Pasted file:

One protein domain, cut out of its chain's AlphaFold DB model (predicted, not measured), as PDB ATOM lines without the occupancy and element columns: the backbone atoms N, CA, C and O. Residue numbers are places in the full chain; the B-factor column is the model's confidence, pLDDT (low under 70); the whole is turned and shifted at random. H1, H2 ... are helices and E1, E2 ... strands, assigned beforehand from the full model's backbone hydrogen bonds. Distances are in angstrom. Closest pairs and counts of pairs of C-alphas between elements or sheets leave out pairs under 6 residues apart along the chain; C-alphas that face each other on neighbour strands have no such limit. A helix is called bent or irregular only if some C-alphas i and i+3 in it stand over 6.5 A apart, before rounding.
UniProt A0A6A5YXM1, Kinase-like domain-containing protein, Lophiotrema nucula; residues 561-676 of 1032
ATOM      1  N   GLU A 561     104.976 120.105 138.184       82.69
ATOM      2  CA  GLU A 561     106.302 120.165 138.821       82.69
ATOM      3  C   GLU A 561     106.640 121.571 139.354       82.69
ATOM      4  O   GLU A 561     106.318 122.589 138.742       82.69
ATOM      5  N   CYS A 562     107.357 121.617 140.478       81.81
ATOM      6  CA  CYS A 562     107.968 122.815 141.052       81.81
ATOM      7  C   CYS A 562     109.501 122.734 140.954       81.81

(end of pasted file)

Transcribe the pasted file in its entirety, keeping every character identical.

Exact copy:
One protein domain, cut out of its chain's AlphaFold DB model (predicted, not measured), as PDB ATOM lines without the occupancy and element columns: the backbone atoms N, CA, C and O. Residue numbers are places in the full chain; the B-factor column is the model's confidence, pLDDT (low under 70); the whole is turned and shifted at random. H1, H2 ... are helices and E1, E2 ... strands, assigned beforehand from the full model's backbone hydrogen bonds. Distances are in angstrom. Closest pairs and counts of pairs of C-alphas between elements or sheets leave out pairs under 6 residues apart along the chain; C-alphas that face each other on neighbour strands have no such limit. A helix is called bent or irregular only if some C-alphas i and i+3 in it stand over 6.5 A apart, before rounding.
UniProt A0A6A5YXM1, Kinase-like domain-containing protein, Lophiotrema nucula; residues 561-676 of 1032
ATOM      1  N   GLU A 561     104.976 120.105 138.184       82.69
ATOM      2  CA  GLU A 561     106.302 120.165 138.821       82.69
ATOM      3  C   GLU A 561     106.640 121.571 139.354       82.69
ATOM      4  O   GLU A 561     106.318 122.589 138.742       82.69
ATOM      5  N   CYS A 562     107.357 121.617 140.478       81.81
ATOM      6  CA  CYS A 562     107.968 122.815 141.052       81.81
ATOM      7  C   CYS A 562     109.501 122.734 140.954       81.81